September 3, 2013 at 3:23 PM
UPDATE: 10 p.m. | Snoqualmie Valley teachers voted tonight to start school tomorrow under the terms of the old contract and continue talks this week to hammer out a a new contract, district spokeswoman Carolyn Malcolm said.
Another discussion is scheduled for Wednesday afternoon, in which the teachers union will consider a new proposal by the district on compensation and class sizes, the two most hotly contested issues, Malcolm said.
The offer includes a 1 percent salary increase in the first year, another 1 percent increase in the second year and a 2 percent increase in the third year, Malcolm said. The district’s proposal also limits elementary class sizes, she said, and includes additional compensation for teachers whose classes exceed maximum size limits, which vary by grade.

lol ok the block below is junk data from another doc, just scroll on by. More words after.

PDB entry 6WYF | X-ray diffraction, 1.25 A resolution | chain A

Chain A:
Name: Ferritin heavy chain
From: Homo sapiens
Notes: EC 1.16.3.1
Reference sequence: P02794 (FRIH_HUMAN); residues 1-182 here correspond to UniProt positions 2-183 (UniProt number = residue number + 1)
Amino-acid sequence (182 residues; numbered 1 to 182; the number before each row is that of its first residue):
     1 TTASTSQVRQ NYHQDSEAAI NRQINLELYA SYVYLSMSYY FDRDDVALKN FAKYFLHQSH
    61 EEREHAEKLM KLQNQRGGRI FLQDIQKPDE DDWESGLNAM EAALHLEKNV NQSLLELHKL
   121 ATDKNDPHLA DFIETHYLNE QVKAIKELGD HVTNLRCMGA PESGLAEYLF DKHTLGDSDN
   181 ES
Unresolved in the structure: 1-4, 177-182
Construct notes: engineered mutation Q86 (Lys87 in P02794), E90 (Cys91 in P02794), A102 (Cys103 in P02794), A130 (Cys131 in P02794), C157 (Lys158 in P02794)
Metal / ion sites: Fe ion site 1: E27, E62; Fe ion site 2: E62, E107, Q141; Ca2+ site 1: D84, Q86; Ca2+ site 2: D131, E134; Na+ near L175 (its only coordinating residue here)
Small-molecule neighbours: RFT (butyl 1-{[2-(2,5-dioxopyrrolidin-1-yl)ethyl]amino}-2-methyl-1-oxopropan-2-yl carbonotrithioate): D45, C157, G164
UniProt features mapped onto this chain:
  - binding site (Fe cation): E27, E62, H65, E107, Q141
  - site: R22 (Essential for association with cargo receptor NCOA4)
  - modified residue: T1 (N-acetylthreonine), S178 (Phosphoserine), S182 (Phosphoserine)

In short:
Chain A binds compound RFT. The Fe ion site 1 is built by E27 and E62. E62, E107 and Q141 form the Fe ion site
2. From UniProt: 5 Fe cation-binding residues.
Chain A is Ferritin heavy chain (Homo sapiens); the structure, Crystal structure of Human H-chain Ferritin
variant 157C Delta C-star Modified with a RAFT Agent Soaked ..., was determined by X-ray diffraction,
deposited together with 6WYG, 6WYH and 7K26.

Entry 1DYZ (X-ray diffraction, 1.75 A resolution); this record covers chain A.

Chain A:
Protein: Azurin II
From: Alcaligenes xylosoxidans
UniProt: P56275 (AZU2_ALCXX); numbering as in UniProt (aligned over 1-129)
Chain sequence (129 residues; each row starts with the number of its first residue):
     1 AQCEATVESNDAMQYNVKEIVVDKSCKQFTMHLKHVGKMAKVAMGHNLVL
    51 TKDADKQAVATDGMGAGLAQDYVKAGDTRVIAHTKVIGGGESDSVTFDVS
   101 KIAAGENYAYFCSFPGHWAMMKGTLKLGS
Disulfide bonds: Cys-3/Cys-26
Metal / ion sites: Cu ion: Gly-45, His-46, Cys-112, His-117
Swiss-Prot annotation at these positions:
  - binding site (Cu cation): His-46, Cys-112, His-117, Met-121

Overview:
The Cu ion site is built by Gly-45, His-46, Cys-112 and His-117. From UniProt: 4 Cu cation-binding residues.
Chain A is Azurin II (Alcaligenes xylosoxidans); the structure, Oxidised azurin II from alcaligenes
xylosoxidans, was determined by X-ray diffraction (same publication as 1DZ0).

UPDATE: 7:25 p.m. | Bad news, Snoqualmie Valley students: There’s school tomorrow.
The district and its teachers union have agreed to extend negotiations over a new contract until next weekend to allow school to start Wednesday as scheduled, according to a district spokeswoman.
ORIGINAL POST: Seattle teachers aren’t the only ones without a contract in place for the upcoming school year.
The Washington Education Association reports that educators in Snoqualmie Valley School District also have not reached an agreement with their school district, and are scheduled to meet this afternoon to discuss what to do. As in Seattle, options include a strike, or working without a contract while negotiations continue.
The unresolved issues include class size and pay increases.
September 3, 2013 at 1:55 PM
Seattle teachers will vote tonight on whether to accept a proposed contract for the next two years, an agreement that appears to reach some middle ground on pay raises, would increase the length of elementary teachers’ workday, and would keep test scores a part of how teachers’ job performance is evaluated.